The IRS has traditionally treated personal forgiven debt as if it is income and taxed it accordingly. That is to say, if you lost your house to foreclosure or short sale, and the lender forgave some of your mortgage debt because the house sold for less than what you owed, the IRS would treat the mortgage debt as income and subject it to taxes. This liability ended for many homeowners with the enactment of the Mortgage Debt Relief Act in 2007.
Though that act is likely to be renewed in 2012, and thus some tax relief for distressed homeowners will continue, itâ€™s important to know what exceptions apply and what situations may bring your mortgage debt within the tax purview of the IRS.
A recent article fromÂ CNNMoney.com lays out these scenarios. For example, if you took out cash when you refinanced your home, or were given a home-equity line of credit, then legitimately spent the money on home improvements, and subsequently lost the house to foreclosure or short sale, the IRS wonâ€™t tax you on the remaining debt waived by your lender. The IRSâ€™ reasoning, according to the article, â€œis that only money spent on home improvement actually added to your homeâ€™s value. And that, presumably, diminished the difference between what you owed on your mortgage and the value of your home when it was foreclosed.â€
Now, if you splurged some of that cash on new cars, vacations, or the like, prepare to hear The Tax Man tap his scythe at your door.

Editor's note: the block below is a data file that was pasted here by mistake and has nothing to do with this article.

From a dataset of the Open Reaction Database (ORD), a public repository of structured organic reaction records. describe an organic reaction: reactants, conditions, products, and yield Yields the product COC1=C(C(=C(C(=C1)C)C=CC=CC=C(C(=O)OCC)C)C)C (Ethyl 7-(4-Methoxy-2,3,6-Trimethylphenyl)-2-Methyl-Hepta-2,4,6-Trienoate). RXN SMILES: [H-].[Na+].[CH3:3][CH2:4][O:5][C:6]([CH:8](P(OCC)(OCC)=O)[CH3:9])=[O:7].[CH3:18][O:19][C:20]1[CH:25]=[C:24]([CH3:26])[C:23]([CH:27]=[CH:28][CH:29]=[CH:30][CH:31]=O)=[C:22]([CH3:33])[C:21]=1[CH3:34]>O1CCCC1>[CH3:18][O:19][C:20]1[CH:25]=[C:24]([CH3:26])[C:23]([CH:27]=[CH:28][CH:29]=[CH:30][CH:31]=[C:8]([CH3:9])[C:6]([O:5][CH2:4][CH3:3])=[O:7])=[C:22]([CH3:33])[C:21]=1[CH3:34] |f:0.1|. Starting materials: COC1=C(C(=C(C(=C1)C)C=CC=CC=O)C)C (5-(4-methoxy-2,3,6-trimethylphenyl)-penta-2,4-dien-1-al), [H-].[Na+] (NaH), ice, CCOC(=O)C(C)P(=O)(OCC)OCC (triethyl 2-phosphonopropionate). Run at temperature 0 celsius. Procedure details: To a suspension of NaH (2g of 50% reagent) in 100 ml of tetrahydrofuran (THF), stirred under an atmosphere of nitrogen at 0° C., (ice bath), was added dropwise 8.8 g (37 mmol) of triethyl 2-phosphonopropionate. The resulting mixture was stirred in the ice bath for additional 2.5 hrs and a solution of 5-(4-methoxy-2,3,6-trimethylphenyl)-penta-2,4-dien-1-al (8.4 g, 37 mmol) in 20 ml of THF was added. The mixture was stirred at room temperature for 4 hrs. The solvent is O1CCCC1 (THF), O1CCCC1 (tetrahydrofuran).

The CNNMoney.com piece also discusses the tax implications of losing a vacation home or investment property, as well as other possible ways out from underneath certain tax liability.
If you have questions about the tax ramifications of your short sale or foreclosure, please contact me at 813.251.2701 or e-mail me atÂ firstname.lastname@example.org.
Please be advised that this article does not constitute legal advice nor does it provide any basis to form an attorney-client relationship. Nothing in this article should be copied without the express permission of the author.
Mr. Hounchell has a law degree from The University of Florida College of Law and he is a partner in The Law Offices of Charles A. Hounchell, P.A. ï¿½ Attorneys & Counselors at Law, in Tampa, Florida. Mr. Hounchell obtained his undergraduate degree from The George Washington University in Washington D.C. and he obtained his MBA in International Management from the American Graduate School of International Management (“Thunderbird”) in Glendale, Arizona..
Mr. Hounchell is a licensed real estate agent with Smith and Associates, Inc. www.smithandassociates.com; www.livecasanova.com. He has lived in many different countries, including Spain, Brazil, Argentina, Mexico and Germany and he speaks Spanish and Portuguese. A significant portion of Mr. Hounchell’s law practice is concentrated on Real Estate Law. He can be reached at 813-230-3376 or email@example.com